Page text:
Wednesday, March 24, 2010

Complimentary colors - what you may not know

This is quite rudimentary, today, but interesting, I think.  I had to substitute teach today for 4th grade and they had to work on an art project that involved complimentary colors.  Of course, that reminded me of somethings that I had taught before.  First of all-you all know what they are, opposite colors on the color wheel-if you mix them together by pairs, like orange and blue, you will get gray.  Why does that happen?  There's are terrific book called, I believe, "Yellow and Blue Don't Make Green".  It's not that the colors mix and cause that to happen-it's more like their color rays fight each other.  Blue won't allow the yellow to show up and yellow won't let blue show up.  So you are left with the absence of color - gray.

Now, the grays will be different, of course, because the colors are not the same.  You'll get different results.  If you want a warm gray then combine red and green.  Orange and blue will make a cooler gray-which is great for the shadows in the snow.

Let's try something fun.  I can't tell you why this works but it DOES and every time, at least, for me.  If you take a pure color, like red, and stare at only that, close up, for about 30 seconds-then quickly look at white you will see the complimentary color!  It's a great exercise for children.  They love it but adults get a kick out of it, also.  Ever noticed when you are gazing on a shadow that is kind of colored-like one off a blind-when you look away you won't see that shadow color anymore?  I bet you saw the complimentary color and didn't even realize it!  Try it.
the last supper leonardo davinci
Art History Moment - The reason why Leonardo Da Vinci's fresco's, such as "The Last Supper" are in such disrepair is that Leonardo did not take the right time with his frescoes.  To rush the process he painted in tempura on a dry wall.  This is not actually a true fresco-there can be no corrections as the painting moves forward this way.  Because of this short cut method much of his work was already in disrepair by the 16th century. If he had used the true fresco method of painting into the wet plaster it  would be in a lot better shape today-for us to enjoy!  Luckily we have clever art restorers that have painstakingly tried to recreate Da Vinci's original intent.  Thank goodness for the modern science (and I say "science" because it is) of restoration.  These guys really do make miracles happen.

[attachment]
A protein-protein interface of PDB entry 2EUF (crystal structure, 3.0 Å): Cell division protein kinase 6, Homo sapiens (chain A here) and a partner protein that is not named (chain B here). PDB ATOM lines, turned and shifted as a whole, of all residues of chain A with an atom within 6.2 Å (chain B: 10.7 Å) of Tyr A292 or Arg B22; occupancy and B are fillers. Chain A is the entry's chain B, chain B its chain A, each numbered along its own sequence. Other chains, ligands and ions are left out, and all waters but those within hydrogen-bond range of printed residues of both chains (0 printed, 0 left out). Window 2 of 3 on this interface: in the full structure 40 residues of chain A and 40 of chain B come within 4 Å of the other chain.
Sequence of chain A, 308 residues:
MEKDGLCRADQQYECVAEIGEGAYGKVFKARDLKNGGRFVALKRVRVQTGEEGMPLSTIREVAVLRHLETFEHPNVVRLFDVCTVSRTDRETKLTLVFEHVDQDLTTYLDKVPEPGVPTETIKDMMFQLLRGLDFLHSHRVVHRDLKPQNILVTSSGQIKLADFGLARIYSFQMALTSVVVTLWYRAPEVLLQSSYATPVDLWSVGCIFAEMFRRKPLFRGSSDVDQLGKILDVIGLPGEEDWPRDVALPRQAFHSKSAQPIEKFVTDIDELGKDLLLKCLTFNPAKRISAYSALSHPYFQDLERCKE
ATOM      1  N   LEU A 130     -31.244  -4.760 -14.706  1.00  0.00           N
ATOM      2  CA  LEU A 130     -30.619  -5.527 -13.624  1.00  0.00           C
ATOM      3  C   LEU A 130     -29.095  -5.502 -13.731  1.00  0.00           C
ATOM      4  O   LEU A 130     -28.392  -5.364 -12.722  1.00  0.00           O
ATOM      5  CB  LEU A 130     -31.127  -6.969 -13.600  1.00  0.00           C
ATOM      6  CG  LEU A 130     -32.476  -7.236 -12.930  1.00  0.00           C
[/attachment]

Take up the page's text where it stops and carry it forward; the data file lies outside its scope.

1. Hi Julie!

    I love color theory, and was really interested in your post, thanks for sharing! I took a color theory class at the NY botanical garden and my teacher pointed out something that sounds picky at first, but then when you think about it, really makes sense. She said she never calls colors 'warm' or 'cool' because there are so many variations with each color. For instance most people would say that red is a warm color and blue a cool color. As you probably know, you can have a red with more blue in it or a red with more yellow in it. So she would call these color 'biases'. We made these extensive color wheels with it, it was really interesting. Anyway you probably knew that, which most artists do at heart, but just label them warm and cool anyway! At any rate it was interesting.

    I have done the complimentary eye exercise, it's fascinating.

    Thanks for the fresco lesson, I didn't realize Leo cheated - Harumpf!

  2. Hey, there! Well, I'm glad you got something out of my post. That's a good way to look at how colors appear and it sounds like you learned a lot. I think that book I mentioned, "Yellow and Blue Don't Make Green" (North Light Books) mentions maybe something about that. But what he did say that really made sense is that sometimes you try so hard to mix a color but the reason why it's not turning out right is that you're not using the right "biase" (good word, Susan!). So if you mix up a green with a blue that tends to be more towards the green side and a yellow that tends more towards the red side it will turn out muddy. When I read that I thought, "Aha! No wonder it doesn't work sometimes!" Thanks so much for stopping by.

    Yeah, Leo was kind of a scrimper on materials and prep. Too bad but those geniuses, you know, they just can't keep up with their thoughts.